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Report: WV Should Use Cheaper, More Effective Prison Alternatives

December 6, 2007

Logan, WV – West Virginia's prison system is at a crossroads, according to a report being presented on Friday in Logan. The state can either build costly new prisons, or focus on programs that help former inmates make successful transitions to life outside of prison.

The new report, by the West Virginia Council of Churches and Wheeling Jesuit University's Appalachian Institute, recommends increased use of "Day Report Centers," which combine regular drug tests and daily check-ins with drug treatment, anger counseling, and other services.

Father Brian O'Donnell with the Appalachian Institute says the state deserves credit for starting these Centers, and should take the next step by using them as a condition of parole.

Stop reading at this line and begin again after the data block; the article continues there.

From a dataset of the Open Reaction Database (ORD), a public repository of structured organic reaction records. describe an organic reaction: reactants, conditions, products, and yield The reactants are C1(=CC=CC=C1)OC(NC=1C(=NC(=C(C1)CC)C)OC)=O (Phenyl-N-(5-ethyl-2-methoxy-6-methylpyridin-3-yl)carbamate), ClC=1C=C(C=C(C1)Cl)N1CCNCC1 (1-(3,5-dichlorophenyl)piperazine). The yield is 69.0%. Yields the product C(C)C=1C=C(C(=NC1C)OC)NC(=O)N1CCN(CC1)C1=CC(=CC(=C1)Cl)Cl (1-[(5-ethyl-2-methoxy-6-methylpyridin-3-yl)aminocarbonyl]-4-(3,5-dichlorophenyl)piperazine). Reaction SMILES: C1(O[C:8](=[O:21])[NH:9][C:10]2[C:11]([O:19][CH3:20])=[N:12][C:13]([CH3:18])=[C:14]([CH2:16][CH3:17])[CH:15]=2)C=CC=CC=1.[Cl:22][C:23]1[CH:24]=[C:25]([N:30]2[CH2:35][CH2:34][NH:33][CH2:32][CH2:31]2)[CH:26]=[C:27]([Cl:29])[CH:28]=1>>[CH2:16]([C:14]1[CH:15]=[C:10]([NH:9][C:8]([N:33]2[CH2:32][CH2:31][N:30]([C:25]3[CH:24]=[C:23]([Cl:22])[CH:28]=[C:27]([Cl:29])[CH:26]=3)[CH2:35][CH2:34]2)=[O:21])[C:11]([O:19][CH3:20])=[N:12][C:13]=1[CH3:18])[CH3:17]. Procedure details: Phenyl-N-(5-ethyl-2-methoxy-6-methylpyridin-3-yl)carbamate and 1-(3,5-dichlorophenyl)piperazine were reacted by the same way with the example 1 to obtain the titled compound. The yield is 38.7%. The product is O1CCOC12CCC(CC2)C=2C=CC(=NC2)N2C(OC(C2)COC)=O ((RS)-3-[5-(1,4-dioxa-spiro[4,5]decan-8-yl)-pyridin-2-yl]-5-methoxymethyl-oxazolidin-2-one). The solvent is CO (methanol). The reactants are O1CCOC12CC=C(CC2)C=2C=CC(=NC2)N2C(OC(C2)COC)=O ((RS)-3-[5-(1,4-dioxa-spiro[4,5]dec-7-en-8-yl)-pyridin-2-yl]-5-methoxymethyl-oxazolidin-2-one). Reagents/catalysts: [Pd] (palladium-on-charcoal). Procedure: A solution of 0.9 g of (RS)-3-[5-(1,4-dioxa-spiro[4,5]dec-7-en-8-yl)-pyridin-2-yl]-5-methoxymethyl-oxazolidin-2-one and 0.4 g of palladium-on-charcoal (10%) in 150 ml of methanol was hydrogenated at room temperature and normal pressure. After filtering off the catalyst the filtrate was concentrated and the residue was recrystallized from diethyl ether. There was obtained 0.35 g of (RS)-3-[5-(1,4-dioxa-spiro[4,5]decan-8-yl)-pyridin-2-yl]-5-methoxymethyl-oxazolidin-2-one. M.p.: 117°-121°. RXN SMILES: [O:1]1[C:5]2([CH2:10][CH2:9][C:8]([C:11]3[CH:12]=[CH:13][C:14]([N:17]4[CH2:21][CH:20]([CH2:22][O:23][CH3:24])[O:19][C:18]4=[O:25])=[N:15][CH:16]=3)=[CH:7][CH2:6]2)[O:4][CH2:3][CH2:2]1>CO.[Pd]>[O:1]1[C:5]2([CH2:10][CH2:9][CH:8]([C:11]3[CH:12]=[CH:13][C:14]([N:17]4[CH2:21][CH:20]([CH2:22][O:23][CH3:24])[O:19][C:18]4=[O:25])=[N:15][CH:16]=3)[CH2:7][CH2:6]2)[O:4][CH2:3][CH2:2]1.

"These Day Report Centers have a good track record on changing people's lives, which can't be said for sending people directly to prison. If you turn their lives around, they'll be much more contributing citizens. It'll be better for the entire common good."

The state has seventeen Day Report Centers in operation, with more planned. O'Donnell says they've been a good alternative to incarceration, and would be a valuable tool in the parole process. He suggests West Virginians can help in the effort, too, by participating in new mentoring programs run by the Division of Corrections.

Rob Ferrett/Kevin Clay, Public News Service - WV